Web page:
Opinions from businesses should not be the sole consideration in the decision over whether labor representatives should be required on corporate boards, New Power Party (NPP) Legislator Huang Kuo-chang (黃國昌) said at the Legislative Yuan in Taipei yesterday, adding that the Financial Supervisory Commission had only included corporations in an opinion survey on proposed legislation.
“While shareholders own firms, corporate governance is moving more in the direction of separating ownership and management,” Huang said at a meeting of the Finance Committee.
“It is also clear that the results of a corporation’s success or failure do not only affect shareholders, they also affect its employees,” he said.
Committee members discussed proposed amendments to the Securities and Exchange Act (證券交易法) to require the appointment of labor representatives on all corporate boards.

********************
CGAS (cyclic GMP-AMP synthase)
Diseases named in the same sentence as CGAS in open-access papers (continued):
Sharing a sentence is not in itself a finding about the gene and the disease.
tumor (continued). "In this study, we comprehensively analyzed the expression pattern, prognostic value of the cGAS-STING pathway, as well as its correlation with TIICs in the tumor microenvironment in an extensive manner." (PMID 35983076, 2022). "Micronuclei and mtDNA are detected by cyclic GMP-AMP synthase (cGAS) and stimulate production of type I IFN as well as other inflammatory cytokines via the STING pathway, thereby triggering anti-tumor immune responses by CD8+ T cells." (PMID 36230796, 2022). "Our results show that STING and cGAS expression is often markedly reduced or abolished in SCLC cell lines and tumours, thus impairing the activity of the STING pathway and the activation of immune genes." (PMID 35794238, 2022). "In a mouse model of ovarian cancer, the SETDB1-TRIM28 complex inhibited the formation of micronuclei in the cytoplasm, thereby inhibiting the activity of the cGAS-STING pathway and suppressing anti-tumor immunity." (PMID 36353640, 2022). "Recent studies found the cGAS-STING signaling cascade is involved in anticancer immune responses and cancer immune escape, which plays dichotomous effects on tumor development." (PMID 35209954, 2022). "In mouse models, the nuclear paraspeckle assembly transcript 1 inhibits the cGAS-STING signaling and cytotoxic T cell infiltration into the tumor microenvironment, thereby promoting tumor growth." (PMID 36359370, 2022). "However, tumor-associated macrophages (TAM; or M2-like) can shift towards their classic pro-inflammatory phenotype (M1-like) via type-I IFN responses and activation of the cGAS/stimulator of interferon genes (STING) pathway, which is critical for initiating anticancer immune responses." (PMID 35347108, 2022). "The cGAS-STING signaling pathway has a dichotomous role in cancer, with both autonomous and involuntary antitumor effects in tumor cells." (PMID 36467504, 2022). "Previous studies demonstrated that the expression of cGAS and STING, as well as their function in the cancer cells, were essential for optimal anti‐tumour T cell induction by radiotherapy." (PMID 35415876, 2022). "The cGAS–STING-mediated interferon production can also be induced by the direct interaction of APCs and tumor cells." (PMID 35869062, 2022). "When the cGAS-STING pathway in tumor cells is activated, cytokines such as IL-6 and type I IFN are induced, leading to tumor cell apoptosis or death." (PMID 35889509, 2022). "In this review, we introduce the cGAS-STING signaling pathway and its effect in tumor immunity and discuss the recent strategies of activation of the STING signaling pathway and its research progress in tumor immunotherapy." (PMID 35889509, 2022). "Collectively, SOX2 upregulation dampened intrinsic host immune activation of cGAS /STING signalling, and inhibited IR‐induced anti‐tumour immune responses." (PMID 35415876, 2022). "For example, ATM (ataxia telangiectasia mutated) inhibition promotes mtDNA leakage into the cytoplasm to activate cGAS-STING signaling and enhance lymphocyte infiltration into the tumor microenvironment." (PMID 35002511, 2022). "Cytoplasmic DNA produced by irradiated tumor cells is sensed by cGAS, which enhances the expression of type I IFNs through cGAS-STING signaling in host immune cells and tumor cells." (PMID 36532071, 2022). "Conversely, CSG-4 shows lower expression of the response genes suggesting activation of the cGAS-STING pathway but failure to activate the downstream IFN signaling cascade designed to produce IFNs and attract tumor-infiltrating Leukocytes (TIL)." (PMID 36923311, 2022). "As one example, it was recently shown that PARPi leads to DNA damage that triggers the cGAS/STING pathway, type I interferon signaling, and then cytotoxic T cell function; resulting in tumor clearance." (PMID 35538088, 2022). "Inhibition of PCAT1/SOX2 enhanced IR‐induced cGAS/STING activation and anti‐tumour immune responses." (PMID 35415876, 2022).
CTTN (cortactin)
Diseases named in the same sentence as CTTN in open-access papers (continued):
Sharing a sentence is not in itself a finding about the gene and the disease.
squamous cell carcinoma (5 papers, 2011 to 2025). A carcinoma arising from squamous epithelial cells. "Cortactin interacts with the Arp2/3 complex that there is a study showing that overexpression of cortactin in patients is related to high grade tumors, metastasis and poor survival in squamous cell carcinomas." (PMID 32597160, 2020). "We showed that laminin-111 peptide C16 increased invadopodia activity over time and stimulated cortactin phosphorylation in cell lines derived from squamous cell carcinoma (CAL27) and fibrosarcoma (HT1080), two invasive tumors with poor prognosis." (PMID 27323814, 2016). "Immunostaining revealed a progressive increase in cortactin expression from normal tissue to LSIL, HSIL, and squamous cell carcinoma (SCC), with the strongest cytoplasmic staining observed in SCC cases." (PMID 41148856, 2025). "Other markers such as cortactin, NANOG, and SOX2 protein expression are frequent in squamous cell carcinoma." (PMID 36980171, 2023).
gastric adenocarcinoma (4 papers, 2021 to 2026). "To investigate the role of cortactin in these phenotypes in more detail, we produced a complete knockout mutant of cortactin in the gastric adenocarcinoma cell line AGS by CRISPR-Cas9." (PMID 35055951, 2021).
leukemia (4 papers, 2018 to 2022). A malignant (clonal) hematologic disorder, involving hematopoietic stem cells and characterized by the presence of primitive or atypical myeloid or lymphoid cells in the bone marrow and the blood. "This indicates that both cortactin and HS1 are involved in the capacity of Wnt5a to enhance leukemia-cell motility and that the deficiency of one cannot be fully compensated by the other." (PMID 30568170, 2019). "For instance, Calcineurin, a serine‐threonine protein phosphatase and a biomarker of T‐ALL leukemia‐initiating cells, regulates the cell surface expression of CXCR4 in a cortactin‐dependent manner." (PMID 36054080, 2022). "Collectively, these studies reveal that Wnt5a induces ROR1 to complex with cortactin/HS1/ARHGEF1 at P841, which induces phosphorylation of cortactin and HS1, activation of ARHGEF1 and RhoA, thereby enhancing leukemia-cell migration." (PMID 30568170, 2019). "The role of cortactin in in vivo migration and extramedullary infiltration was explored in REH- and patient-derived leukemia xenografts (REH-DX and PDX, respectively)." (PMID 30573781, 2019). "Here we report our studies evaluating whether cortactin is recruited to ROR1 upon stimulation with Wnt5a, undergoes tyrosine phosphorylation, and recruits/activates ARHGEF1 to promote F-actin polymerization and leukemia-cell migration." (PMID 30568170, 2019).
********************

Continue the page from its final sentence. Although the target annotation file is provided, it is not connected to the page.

Huang said that corporate opinion should not be the only “standard” against which new legislation is measured, given that the right of shareholders to elect a majority of board members would not be affected.
The proposed amendments were put on hold after Financial Supervisory Commission Chairwoman Jennifer Wang (王儷玲) raised concerns with them, citing opposition from 76 percent of listed companies surveyed by the commission last year.
Wang said that while the commission was not opposed to requiring boards to include labor representatives, amendments should not be forced through in the absence of public “consensus” and clear “supplementary measures” to prevent disturbances to corporate management.
Taoyuan Confederation of Trade Unions chairman Chuang Fu-kai (莊福凱) said the presence of labor representatives on boards of nationally owned firms — which has been mandated since 2000 — has given unions a voice regarding company operations.
The proposed amendments are “necessary to ensure that the firm’s finances and policies are fully transparent and we understand its future development and policies,” Chuang said.
“They would provide peace of mind while employees work,” Chuang added.
The Taiwan Union Monitor of Corporate Responsibility said in a statement that labor representatives on corporate boards were the “last mile” in the path toward corporate democracy.